Sugar Snippers

Asparagus Servers

These two objects are made of china. They have raised sides and taper towards one end.

What do you think they were used for?

These were used for serving spears of asparagus. They would be placed on a plate at the dining table and would hold an individual portion of asparagus so it could be arranged attractively on the plate and make it easier to eat. They were made at the Caughley Factory and belonged to Alfred Darby I. They are decorated with the fisherman pattern.

Asparagus Servers

Wine Glass Cooler

This object is made of china. It is glazed so it would be water tight. Look at the rim and notice how the edges are curved in and out into a fluted shape. It is decorated with a blue transfer print and was made at the Coalport Factory.

What do you think it was used for?

White wine is usually chilled, but how would you cool your wine before refrigerators were invented? Wine bottles were kept in the cellar which would be cool because it was built into the ground. The bottles could also be cooled in an ice pail or a cellaret. You could even use objects like this one to cool the glasses. It was filled with ice or cold water and the glasses were placed upside down inside it. The fluted edges held the stems of the glasses. Wine glass coolers were made in silver, glass, pottery and porcelain. Those made in silver were known as ‘montithes’ and those made of porcelain were known as ‘verrieres’.

Wine Glass Cooler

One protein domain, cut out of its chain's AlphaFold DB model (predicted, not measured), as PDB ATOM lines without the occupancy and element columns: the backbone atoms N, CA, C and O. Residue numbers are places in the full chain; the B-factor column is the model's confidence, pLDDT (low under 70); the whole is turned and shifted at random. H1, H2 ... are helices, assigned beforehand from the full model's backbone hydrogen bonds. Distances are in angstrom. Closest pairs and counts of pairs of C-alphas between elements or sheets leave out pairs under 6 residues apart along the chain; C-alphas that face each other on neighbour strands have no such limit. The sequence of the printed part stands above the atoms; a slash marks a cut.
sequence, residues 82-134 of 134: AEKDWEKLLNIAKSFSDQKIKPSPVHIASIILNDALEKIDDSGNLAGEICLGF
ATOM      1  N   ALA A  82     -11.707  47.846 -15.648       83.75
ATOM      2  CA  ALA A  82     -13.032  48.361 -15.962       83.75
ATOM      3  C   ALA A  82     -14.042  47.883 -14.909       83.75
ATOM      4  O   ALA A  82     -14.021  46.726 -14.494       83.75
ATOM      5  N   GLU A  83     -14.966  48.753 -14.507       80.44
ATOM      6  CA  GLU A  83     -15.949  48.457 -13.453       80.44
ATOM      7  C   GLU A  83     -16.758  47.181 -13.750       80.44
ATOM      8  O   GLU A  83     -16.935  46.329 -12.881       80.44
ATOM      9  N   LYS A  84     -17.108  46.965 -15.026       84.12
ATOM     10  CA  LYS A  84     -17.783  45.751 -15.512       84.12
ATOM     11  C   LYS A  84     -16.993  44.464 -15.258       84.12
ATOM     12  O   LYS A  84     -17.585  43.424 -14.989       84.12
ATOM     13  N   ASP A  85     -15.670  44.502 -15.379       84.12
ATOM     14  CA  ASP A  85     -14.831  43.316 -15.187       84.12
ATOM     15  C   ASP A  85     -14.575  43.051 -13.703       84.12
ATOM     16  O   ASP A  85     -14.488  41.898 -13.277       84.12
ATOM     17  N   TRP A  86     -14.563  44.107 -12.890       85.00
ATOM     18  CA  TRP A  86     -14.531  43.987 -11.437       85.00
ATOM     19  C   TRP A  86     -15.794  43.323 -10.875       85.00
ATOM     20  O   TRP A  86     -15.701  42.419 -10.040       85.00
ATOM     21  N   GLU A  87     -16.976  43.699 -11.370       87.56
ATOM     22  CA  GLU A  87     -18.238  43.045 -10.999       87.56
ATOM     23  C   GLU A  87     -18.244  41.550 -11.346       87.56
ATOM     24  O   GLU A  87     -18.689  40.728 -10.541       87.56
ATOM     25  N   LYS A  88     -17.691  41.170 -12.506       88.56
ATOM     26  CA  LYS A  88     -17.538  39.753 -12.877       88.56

Cork Press

This object is made of metal. The top of it has a raised leaf pattern in the casting to make it look more attractive. It has a hinged top and a handle at one end. There are a series of raised ridges across the base and the top.

What do you think it was used for?

This object is a cork press. It is difficult to get a cork into a bottle, but if they are compressed slightly first they will fit in more easily. The cork would be placed horizontally in the press and then squeezed between the base and the lid. There are different sized spaces for different sized corks. These were used in the home or in chemists shops.

Cork Press

Tobacco Box

This object is made of iron. It is air tight. Inside it contains a heavy iron plate which fits snugly into the box. It has a bronzed surface and gilt decoration to make it look more attractive.

What do you think it was used for?

It was used for storing tobacco. It is airtight so the tobacco would keep fresh and it would be compressed by the heavy iron plate inside. It was cast by the Coalbrookdale Company. It is a decorative object because it would have been used in the home. Wealthy men would keep a box of tobacco in their study to offer to their male guests.

 Tobacco Box